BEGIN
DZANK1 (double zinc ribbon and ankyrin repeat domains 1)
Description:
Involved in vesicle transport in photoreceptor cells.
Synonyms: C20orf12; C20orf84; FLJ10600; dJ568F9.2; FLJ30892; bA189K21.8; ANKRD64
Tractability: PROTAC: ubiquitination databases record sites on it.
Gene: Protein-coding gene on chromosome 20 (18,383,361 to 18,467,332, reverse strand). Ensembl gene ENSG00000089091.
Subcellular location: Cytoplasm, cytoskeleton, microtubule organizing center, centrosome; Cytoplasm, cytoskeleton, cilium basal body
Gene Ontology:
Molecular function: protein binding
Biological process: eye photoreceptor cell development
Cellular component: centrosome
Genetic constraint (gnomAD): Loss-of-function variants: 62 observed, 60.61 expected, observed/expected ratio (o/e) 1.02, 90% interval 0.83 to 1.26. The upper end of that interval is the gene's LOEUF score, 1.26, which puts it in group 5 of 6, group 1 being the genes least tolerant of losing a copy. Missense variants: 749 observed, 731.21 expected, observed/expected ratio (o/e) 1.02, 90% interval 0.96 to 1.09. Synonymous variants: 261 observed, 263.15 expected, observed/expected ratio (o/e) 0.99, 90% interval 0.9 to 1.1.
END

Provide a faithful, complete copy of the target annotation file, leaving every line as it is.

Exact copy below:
DZANK1 (double zinc ribbon and ankyrin repeat domains 1)
Description:
Involved in vesicle transport in photoreceptor cells.
Synonyms: C20orf12; C20orf84; FLJ10600; dJ568F9.2; FLJ30892; bA189K21.8; ANKRD64
Tractability: PROTAC: ubiquitination databases record sites on it.
Gene: Protein-coding gene on chromosome 20 (18,383,361 to 18,467,332, reverse strand). Ensembl gene ENSG00000089091.
Subcellular location: Cytoplasm, cytoskeleton, microtubule organizing center, centrosome; Cytoplasm, cytoskeleton, cilium basal body
Gene Ontology:
Molecular function: protein binding
Biological process: eye photoreceptor cell development
Cellular component: centrosome
Genetic constraint (gnomAD): Loss-of-function variants: 62 observed, 60.61 expected, observed/expected ratio (o/e) 1.02, 90% interval 0.83 to 1.26. The upper end of that interval is the gene's LOEUF score, 1.26, which puts it in group 5 of 6, group 1 being the genes least tolerant of losing a copy. Missense variants: 749 observed, 731.21 expected, observed/expected ratio (o/e) 1.02, 90% interval 0.96 to 1.09. Synonymous variants: 261 observed, 263.15 expected, observed/expected ratio (o/e) 0.99, 90% interval 0.9 to 1.1.